Winter sport is well and truly under way. For many of you (myself included) that means contact sport time of the year. This year my son is playing U10 AFL and proper tackling is upon us (eek). With the increase in age and size I have really noticed a step up in the amount and force of the contact (those tackles are packing a punch) and I know this will continue for years to come. As First Aid Trainer this year I know that I will be called onto the field more than last year, and that the and the risk for a more serious injury has increased. In fact, the other week a boy on the other team got a knock to the head and a concussion as part of normal play.
This got me thinking… what should every parent know about head injuries on the sports field…. so, let me share some of that with you today.
As parents we often “jolly along” our children on the sideline if they have what looks to be a minor injury…. “you’re ok, you’ll be right”. I think this partly comes from learning to downplay those minor tumbles that all children taketo avoid them over reacting. However, it is important to be aware that if your child has a knock to the head during a game they should NOT be allowed back on the field to play that day. This is because any subsequent knock can exacerbate the first knock which needs to be avoided to reduce the risk of concussion or a more serious head injury. You can help your coaches and first aid trainer by backing them on this policy.
What is a head injury?
A head injury should be suspected if a knock to the head was witnessed, there is a loss of, or altered consciousness (no matter how brief), there is any bruising/bleeding on the head or if your child reports they have any pain/discomfort, dizziness, memory loss, unusual behaviour, nausea/vomiting (or any of the other symptoms listed in the provided link).
It is important to give your child a moment to catch their breath and let you know how they are feeling so that you don’t hurry them back onto the field with a symptom of a head injury. The Australian Resuscitation Council’s guidelines state that all head injuries need to be medically assessed and an ambulance MUST be called for any loss of consciousness or altered consciousness no matter how brief.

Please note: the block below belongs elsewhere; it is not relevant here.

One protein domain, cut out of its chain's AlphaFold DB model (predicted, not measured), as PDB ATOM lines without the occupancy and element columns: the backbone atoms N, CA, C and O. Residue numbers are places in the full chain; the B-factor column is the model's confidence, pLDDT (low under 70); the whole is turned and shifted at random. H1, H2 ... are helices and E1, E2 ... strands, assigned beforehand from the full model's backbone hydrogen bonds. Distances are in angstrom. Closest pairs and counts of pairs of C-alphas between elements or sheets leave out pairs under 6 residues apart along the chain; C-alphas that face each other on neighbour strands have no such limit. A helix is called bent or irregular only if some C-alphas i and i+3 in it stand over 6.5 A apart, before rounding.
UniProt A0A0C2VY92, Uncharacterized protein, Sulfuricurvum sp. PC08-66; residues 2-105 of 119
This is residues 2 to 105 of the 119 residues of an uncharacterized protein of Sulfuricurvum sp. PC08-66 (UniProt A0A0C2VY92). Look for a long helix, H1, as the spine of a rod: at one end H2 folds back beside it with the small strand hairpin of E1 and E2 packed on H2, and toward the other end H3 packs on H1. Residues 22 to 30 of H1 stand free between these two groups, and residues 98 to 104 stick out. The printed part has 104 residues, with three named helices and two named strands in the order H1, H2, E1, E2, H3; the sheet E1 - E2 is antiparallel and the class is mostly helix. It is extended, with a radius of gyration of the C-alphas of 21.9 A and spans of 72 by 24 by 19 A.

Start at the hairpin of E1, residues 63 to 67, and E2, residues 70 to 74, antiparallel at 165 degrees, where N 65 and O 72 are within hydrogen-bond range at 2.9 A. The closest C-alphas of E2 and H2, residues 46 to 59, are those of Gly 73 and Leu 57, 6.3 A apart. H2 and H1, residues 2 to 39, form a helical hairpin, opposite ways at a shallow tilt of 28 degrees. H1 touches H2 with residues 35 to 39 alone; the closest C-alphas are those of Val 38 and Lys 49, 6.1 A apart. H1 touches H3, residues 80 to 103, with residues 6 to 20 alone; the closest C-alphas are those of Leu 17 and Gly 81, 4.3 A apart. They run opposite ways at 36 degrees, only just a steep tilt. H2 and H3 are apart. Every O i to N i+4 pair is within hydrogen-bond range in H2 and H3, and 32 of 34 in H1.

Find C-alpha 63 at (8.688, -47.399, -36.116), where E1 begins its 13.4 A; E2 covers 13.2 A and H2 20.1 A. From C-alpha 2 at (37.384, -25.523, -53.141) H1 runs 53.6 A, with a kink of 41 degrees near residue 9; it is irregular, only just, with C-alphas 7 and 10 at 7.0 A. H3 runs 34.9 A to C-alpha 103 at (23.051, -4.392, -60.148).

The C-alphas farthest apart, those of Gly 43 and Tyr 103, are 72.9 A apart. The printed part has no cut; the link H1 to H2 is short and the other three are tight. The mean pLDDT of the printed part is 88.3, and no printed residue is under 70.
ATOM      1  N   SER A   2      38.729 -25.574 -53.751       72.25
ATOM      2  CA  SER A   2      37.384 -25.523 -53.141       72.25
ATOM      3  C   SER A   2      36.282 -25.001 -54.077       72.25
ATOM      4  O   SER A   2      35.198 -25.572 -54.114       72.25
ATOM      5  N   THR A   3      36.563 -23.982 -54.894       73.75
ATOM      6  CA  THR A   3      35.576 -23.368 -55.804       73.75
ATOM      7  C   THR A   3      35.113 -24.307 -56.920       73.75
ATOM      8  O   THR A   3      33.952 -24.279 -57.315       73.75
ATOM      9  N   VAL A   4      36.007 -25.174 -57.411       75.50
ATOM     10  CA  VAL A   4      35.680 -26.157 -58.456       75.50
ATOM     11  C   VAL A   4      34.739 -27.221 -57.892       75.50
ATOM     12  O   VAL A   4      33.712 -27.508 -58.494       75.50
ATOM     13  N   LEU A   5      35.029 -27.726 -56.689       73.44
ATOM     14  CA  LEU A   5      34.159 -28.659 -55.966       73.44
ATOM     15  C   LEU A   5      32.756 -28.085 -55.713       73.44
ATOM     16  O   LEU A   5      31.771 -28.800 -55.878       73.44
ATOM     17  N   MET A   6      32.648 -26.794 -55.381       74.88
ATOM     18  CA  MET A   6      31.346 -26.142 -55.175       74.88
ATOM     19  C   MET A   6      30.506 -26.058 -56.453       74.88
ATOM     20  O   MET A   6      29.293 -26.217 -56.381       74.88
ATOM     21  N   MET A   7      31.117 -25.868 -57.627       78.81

If your child shows any signs of a head injury during or after a game, please ensure they see a Dr for assessment. The Royal Children’s Hospital have a very useful head injury information sheet which provides practical information about what symptoms to watch for as well as how to care for your child at home once they have been medically cleared. I would encourage you to read it and it can be found here.
It is also important to remember that after a head injury, any subsequent knock can make it worse (much like poking a bruise!). That means your child should avoid contact sports and have a graduated return to normal activities (especially sport) as advised by a Dr. More information on this can be found here.
We know that repeated head injuries (even minor ones) can lead to long-term problems in some people. Help prevent them by explaining to your child how an unsafe tackle can lead to injuries. This will support your coaches as they teach how to perform a safe tackle. If our children are receiving consistent messages from people they respect they are more likely to follow them. Take a firm line, any knock to the head means your child does not return to the field, and any symptom of a head injury needs to be assessed. Most importantly, enjoy your weekend sport… here’s to a safe and hopefully head injury free season!
My next community parent first aid course is on Sunday 19 August 2018. Click on the link below to book now! More details can be found on my website or Facebook page.
Alternatively, if you would love to learn first aid with your child, remember I can come to your house and individualise a course to your family. Contact me now to arrange. I would love to hear from you.
This article was written for information and education purposes only and is not intended to be a substitute for professional medical advice, diagnosis, or treatment. Always seek the advice of your physician or other qualified health provider with any questions you may have regarding a medical condition. Never disregard professional medical advice or delay seeking it because of something you have read in this article.